# Determining probability of a normal random variable at a single point?

I tried to do this exercise from A first course in probability by Sheldon Ross:

An image is partitioned into two regions, one white and the other black. A reading taken from a randomly chosen point in the white section will give a reading that is normally distributed with $μ = 4$ and $σ^2 = 4$, whereas one taken from a randomly chosen point in the black region will have a normally distributed reading with parameters $(6, 9)$. A point is randomly chosen on the image and has a reading of $5$. If the fraction of the image that is black is $α$, for what value of α would the probability of making an error be the same, regardless of whether one concluded that the point was in the black region or in the white region?

My attempt at the problem:

Let $A$ be the event that the chosen point has a reading of $5$, and $B$ that it's in the black region. We need to show that $P(B\mid A)=P(B'\mid A)$, which is equivalent to $P(B\mid A)=\frac12$.

We know that

$$P(B\mid A)=\frac{P(B)P(A\mid B)}{P(B)P(A\mid B)+P(B')P(A\mid B')}$$

Here is my problem. Isn't $P(A)=0$, because of the normal random variable being continuous? If so, how can I compute $P(A\mid B)$ and $P(A\mid B')$? Or maybe my whole approach is wrong?

You don't compute the conditional probability mass, you use the conditional probability density.

$$\mathsf P(B\mid A) =\dfrac{\mathsf P(B)f(A\mid B)}{\mathsf P(B)f(A\mid B)+\mathsf P(B')f(A\mid B')}$$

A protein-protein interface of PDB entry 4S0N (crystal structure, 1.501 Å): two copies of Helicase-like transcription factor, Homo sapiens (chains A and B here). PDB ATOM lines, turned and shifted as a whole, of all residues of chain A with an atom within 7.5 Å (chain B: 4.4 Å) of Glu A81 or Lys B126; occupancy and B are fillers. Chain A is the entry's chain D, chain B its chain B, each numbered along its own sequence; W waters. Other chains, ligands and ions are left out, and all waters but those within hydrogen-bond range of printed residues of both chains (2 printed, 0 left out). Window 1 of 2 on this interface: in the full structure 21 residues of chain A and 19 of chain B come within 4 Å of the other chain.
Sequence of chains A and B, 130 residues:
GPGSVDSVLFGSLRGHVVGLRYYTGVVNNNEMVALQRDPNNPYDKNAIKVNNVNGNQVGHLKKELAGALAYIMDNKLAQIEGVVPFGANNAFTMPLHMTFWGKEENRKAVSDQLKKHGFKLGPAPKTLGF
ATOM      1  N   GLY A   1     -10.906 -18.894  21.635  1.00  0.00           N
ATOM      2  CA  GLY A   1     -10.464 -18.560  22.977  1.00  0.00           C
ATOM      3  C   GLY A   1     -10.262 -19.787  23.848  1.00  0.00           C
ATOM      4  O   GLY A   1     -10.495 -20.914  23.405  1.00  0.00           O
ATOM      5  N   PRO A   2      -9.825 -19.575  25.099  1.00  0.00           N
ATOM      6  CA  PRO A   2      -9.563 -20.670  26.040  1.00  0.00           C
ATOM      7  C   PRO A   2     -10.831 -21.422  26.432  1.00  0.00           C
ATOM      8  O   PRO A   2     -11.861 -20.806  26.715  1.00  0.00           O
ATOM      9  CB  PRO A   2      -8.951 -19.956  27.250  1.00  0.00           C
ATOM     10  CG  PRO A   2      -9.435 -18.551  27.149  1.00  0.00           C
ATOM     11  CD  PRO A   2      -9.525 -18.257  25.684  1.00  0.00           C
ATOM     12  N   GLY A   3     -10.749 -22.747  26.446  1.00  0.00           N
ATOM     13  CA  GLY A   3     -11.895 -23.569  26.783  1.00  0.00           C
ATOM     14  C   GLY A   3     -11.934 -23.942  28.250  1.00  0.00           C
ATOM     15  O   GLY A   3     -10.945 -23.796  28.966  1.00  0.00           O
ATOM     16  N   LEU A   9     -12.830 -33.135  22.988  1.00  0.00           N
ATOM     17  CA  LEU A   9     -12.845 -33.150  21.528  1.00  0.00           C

Where $f(A\mid B) = \dfrac{\exp(-(5-4)^2/8)}{\sqrt{8\pi~}}$, $f(A\mid B') = \dfrac{\exp(-(5-6)^2/18)}{\sqrt{18\pi~}}$

• Thank you. This is weird though because conditional probability density is introduced later in the book. But do I understand correctly that you basically changed the event $(X=5)$ to $(5-\epsilon<X<5+\epsilon)$, where $X$ is a normal random variable, and then used the fact that $P(5-\frac{\epsilon}{2}<X<5+\frac{\epsilon}{2})\approx f(5)\epsilon$? – bg5 Sep 4 '16 at 16:27
• @bg5 It's basically applying l'Hopital's Rule to $$\mathbf P(B\mid A) = \lim_{\epsilon\to 0}\dfrac{\mathsf P(B)~\mathsf P(5-\epsilon<X<5+\epsilon\mid B)}{\mathsf P(B)~\mathsf P(5-\epsilon<X<5+\epsilon\mid B)+\mathsf P(B')~\mathsf P(5-\epsilon<X<5+\epsilon\mid B')}$$ – Graham Kemp Sep 4 '16 at 23:37
• I understand, thank you! – bg5 Sep 5 '16 at 13:42

The normal distribution with expectation $\mu$ and standard deviation $\sigma$ is $$\frac 1 {\sqrt{2\pi\,}} \cdot \frac 1 \sigma \exp\left( \frac{-1} 2 \left( \frac{x-\mu} \sigma \right)^2 \right) \, dx.$$

Here's what I would do after that: \begin{align} & \frac{\Pr(\text{black}\mid \text{data})}{\Pr(\text{white}\mid \text{data})} = \frac{\Pr(\text{black})}{\Pr(\text{white})} \cdot \frac{\frac 1 {\sigma_1} \exp\left( \frac{-1} 2 \left( \frac{x-\mu_1} {\sigma_1} \right)^2 \right) }{\frac 1 {\sigma_2} \exp\left( \frac{-1} 2 \left( \frac{x-\mu_2} {\sigma_2} \right)^2 \right)} \\[10pt] = {} & \frac{\Pr(\text{black})}{\Pr(\text{white})} \cdot \frac{\sigma_2}{\sigma_1} \cdot \exp\left( \frac{-1} 2 \left( \left( \frac{x-\mu_1} {\sigma_1} \right)^2 - \left( \frac{x-\mu_2} {\sigma_2} \right)^2 \right) \right) \\[10pt] = {} & \frac{\Pr(\text{black})}{\Pr(\text{white})} \cdot \frac 3 2 \cdot \exp\left( \frac{-1} 2 \left( \frac 1 9 - \frac 1 4 \right) \right) \\[10pt] = {} & \frac \alpha {1 - \alpha} \cdot \frac 3 2 \cdot \exp\left( \frac 5 {72} \right). \end{align} (Here I used $\mu_1=6$, $\sigma_1=3$, $\mu_2 =4$, $\sigma_2 = 2$, $x=5$.)

Now set that equal to $1$ and solve for $\alpha$.

• Thank you, but I think the expectations and standard deviations should be swapped and it should equal $1$, not $\frac{1}{2}$, am I right? – bg5 Sep 5 '16 at 13:41
• @bg5 : You're right: Those two should be swapped. $\qquad$ – Michael Hardy Sep 5 '16 at 15:58
• @bg5 : Done. $\quad{{{}}}\quad$ – Michael Hardy Sep 5 '16 at 16:00